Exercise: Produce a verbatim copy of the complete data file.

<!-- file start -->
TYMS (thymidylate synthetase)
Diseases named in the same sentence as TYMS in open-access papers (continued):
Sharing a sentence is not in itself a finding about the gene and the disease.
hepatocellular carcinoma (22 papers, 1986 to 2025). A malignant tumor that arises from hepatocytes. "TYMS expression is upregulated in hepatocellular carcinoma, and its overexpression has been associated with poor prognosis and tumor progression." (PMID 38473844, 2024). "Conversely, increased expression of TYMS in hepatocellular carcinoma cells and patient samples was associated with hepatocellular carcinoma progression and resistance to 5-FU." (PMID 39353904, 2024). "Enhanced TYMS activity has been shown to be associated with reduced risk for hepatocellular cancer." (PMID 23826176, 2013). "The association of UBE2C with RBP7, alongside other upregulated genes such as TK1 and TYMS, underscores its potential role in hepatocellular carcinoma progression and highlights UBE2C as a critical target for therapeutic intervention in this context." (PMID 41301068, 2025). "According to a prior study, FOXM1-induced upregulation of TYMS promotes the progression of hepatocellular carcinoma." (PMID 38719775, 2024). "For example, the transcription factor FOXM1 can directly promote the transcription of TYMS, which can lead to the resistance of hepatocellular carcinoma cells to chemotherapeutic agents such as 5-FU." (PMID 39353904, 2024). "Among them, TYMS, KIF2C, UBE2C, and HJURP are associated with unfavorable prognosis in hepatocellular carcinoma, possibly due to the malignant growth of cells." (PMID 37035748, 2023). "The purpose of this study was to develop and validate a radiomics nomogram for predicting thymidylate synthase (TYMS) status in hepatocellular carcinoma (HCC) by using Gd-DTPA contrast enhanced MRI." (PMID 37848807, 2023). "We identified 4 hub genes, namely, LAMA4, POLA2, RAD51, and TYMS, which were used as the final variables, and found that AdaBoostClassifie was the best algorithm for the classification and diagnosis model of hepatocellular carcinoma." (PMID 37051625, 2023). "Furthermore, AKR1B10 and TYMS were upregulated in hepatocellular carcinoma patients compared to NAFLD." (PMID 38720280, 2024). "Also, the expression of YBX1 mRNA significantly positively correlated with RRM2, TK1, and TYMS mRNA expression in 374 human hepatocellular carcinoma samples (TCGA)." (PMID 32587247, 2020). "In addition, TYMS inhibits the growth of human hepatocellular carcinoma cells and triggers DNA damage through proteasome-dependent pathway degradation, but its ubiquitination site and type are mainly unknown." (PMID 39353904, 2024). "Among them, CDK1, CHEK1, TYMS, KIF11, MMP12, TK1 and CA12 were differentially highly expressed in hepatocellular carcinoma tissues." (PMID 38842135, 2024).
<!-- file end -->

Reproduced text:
TYMS (thymidylate synthetase)
Diseases named in the same sentence as TYMS in open-access papers (continued):
Sharing a sentence is not in itself a finding about the gene and the disease.
hepatocellular carcinoma (22 papers, 1986 to 2025). A malignant tumor that arises from hepatocytes. "TYMS expression is upregulated in hepatocellular carcinoma, and its overexpression has been associated with poor prognosis and tumor progression." (PMID 38473844, 2024). "Conversely, increased expression of TYMS in hepatocellular carcinoma cells and patient samples was associated with hepatocellular carcinoma progression and resistance to 5-FU." (PMID 39353904, 2024). "Enhanced TYMS activity has been shown to be associated with reduced risk for hepatocellular cancer." (PMID 23826176, 2013). "The association of UBE2C with RBP7, alongside other upregulated genes such as TK1 and TYMS, underscores its potential role in hepatocellular carcinoma progression and highlights UBE2C as a critical target for therapeutic intervention in this context." (PMID 41301068, 2025). "According to a prior study, FOXM1-induced upregulation of TYMS promotes the progression of hepatocellular carcinoma." (PMID 38719775, 2024). "For example, the transcription factor FOXM1 can directly promote the transcription of TYMS, which can lead to the resistance of hepatocellular carcinoma cells to chemotherapeutic agents such as 5-FU." (PMID 39353904, 2024). "Among them, TYMS, KIF2C, UBE2C, and HJURP are associated with unfavorable prognosis in hepatocellular carcinoma, possibly due to the malignant growth of cells." (PMID 37035748, 2023). "The purpose of this study was to develop and validate a radiomics nomogram for predicting thymidylate synthase (TYMS) status in hepatocellular carcinoma (HCC) by using Gd-DTPA contrast enhanced MRI." (PMID 37848807, 2023). "We identified 4 hub genes, namely, LAMA4, POLA2, RAD51, and TYMS, which were used as the final variables, and found that AdaBoostClassifie was the best algorithm for the classification and diagnosis model of hepatocellular carcinoma." (PMID 37051625, 2023). "Furthermore, AKR1B10 and TYMS were upregulated in hepatocellular carcinoma patients compared to NAFLD." (PMID 38720280, 2024). "Also, the expression of YBX1 mRNA significantly positively correlated with RRM2, TK1, and TYMS mRNA expression in 374 human hepatocellular carcinoma samples (TCGA)." (PMID 32587247, 2020). "In addition, TYMS inhibits the growth of human hepatocellular carcinoma cells and triggers DNA damage through proteasome-dependent pathway degradation, but its ubiquitination site and type are mainly unknown." (PMID 39353904, 2024). "Among them, CDK1, CHEK1, TYMS, KIF11, MMP12, TK1 and CA12 were differentially highly expressed in hepatocellular carcinoma tissues." (PMID 38842135, 2024).